WASHINGTON, DC (November 7, 2023) – Ahead of a Senate Judiciary Committee hearing with an Instagram whistleblower today, the National Center on Sexual Exploitation (NCOSE) called on Congress to once and for all hold Meta accountable for years of knowingly endangering the safety and well-being of its teen users. Instagram is on NCOSE’s 2023 Dirty Dozen List of mainstream contributors to sexual exploitation.
As a (yet another) Wall Street Journal exposé on the predatory behavior on Instagram revealed, “One in eight users under the age of 16 said they experienced unwanted sexual advances on the platform over the previous seven days.”
“Two years ago, another Meta whistleblower called out Instagram for creating a ‘perfect storm’ of harm on the platform. Unfortunately, that ‘perfect storm’ has not abated – causing untold harm to children. Instagram’s algorithms target young people, damaging their self-esteem and mental health, which then makes them more vulnerable to exploitation. Then Meta provides the very tools and features for predators to easily target and access children. This vicious cycle must end, and Congress must demand accountability from Meta and all tech platforms that are hurting our children,” said Lina Nealon, Vice President and Director of Corporate Advocacy, National Center on Sexual Exploitation.
“Meta knows the harms exist, yet it has consistently shown that it prioritizes profit over the health, safety, and well-being of its youngest users. Instagram is repeatedly ranked among the most dangerous apps for children for a host of harms and risks – including multiple forms of sexual exploitation, such as child sexual abuse material (CSAM) sharing and sextortion. It is past time for Meta to change.
“Congress must step up to ensure that children and teens are truly protected on tech platforms by passing the Kids Online Safety Act (KOSA) that requires social media companies to enable the strongest safety settings by default and creates a duty of care for online platforms to prevent and mitigate harms to children. No child, no guardian is a match for social media platforms that ignore and even enable predatory behavior and unleash powerful algorithms that feed kids harmful content,” Nealon said.
Evidence of child sex abuse and exploitation on Instagram:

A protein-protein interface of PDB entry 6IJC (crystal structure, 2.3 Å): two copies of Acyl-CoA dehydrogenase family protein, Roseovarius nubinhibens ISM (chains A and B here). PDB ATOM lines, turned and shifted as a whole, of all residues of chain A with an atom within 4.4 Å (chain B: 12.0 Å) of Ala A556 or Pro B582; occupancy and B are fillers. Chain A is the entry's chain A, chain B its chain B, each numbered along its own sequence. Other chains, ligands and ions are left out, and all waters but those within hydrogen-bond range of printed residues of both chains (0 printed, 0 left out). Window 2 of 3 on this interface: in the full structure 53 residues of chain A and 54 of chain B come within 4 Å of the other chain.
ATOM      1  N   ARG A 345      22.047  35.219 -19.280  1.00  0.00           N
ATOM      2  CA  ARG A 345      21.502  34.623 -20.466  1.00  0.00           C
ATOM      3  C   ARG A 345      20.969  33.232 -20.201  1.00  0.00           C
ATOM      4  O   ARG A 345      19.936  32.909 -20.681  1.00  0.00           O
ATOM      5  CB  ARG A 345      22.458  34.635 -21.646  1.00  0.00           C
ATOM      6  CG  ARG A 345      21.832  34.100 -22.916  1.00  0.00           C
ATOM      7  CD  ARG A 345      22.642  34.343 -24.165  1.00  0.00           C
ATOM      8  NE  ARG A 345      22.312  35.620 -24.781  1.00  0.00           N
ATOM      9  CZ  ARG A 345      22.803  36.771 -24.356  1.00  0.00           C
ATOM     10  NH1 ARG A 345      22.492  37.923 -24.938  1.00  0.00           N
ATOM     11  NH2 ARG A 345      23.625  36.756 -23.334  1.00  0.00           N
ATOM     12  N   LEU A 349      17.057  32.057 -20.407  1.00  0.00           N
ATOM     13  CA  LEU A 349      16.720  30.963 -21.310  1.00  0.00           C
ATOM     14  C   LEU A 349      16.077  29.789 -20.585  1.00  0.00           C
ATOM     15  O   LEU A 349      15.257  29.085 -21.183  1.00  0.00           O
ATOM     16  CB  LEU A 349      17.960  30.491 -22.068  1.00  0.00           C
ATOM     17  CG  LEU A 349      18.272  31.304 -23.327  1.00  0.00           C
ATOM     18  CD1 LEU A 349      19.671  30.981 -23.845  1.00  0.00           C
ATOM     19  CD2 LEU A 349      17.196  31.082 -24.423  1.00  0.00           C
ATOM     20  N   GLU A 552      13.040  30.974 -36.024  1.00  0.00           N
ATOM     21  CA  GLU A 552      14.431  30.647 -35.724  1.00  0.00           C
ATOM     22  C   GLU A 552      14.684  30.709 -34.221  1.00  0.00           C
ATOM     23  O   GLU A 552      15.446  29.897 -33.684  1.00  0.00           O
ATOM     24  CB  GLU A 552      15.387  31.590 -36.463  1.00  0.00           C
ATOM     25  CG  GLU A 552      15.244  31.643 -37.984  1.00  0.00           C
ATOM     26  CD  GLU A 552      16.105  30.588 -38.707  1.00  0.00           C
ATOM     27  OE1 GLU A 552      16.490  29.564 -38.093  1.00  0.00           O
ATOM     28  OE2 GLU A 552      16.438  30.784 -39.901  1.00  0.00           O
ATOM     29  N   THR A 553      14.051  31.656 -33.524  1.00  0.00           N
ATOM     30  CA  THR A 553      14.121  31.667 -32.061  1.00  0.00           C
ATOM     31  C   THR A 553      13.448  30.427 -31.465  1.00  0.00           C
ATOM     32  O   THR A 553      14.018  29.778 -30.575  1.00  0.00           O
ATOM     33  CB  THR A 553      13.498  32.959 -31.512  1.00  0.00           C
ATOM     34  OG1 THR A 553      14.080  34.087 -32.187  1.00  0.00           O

- #1 platform for the highest rates of sextortion (Instagram 42%, Snapchat 38%, “by far the most frequently used social media environments where victims were targeted” – Canadian Centre for Child Protection, August 2022)
- #1 platform minors reported potentially harmful experiences (Thorn Report, February 2023)
- #2 parent-reported platform for sexually explicit requests to children; Facebook named #1 (Parents Together report Afraid, Uncertain, and Overwhelmed: A Survey of Parents on Online Sexual Exploitation of Children, survey of 1,000 parents, April 2023)
- #2 platform where minors have had a sexual experience with an adult, tied with Kik and Tumblr (Thorn Report, February 2023)
- #2 for highest rates of minors reporting any sexual experiences (Thorn Report, Feb 2023)
- Only platform listed as “top 5 worst apps” in every single one of Bark’s Annual Report categoriestop 5 worst apps” in every single one of Bark’s Annual Report categories: severe sexual content, severe suicidal ideation, depression, body image concerns, severe bullying, hate speech, severe violence (Bark 2022 Annual Report analyzed more than 4.5 billion messages across text, email, YouTube, and 30+ apps and social media platforms)
- Instagram correlated with higher rates of parent-reported children sharing sexual images of themselves – a form of child sexual abuse material (Parents Together, April 2023)
About National Center on Sexual Exploitation (NCOSE)
Founded in 1962, the National Center on Sexual Exploitation (NCOSE) is the leading national non-partisan organization exposing the links between all forms of sexual exploitation such as child sexual abuse, prostitution, sex trafficking and the public health harms of pornography.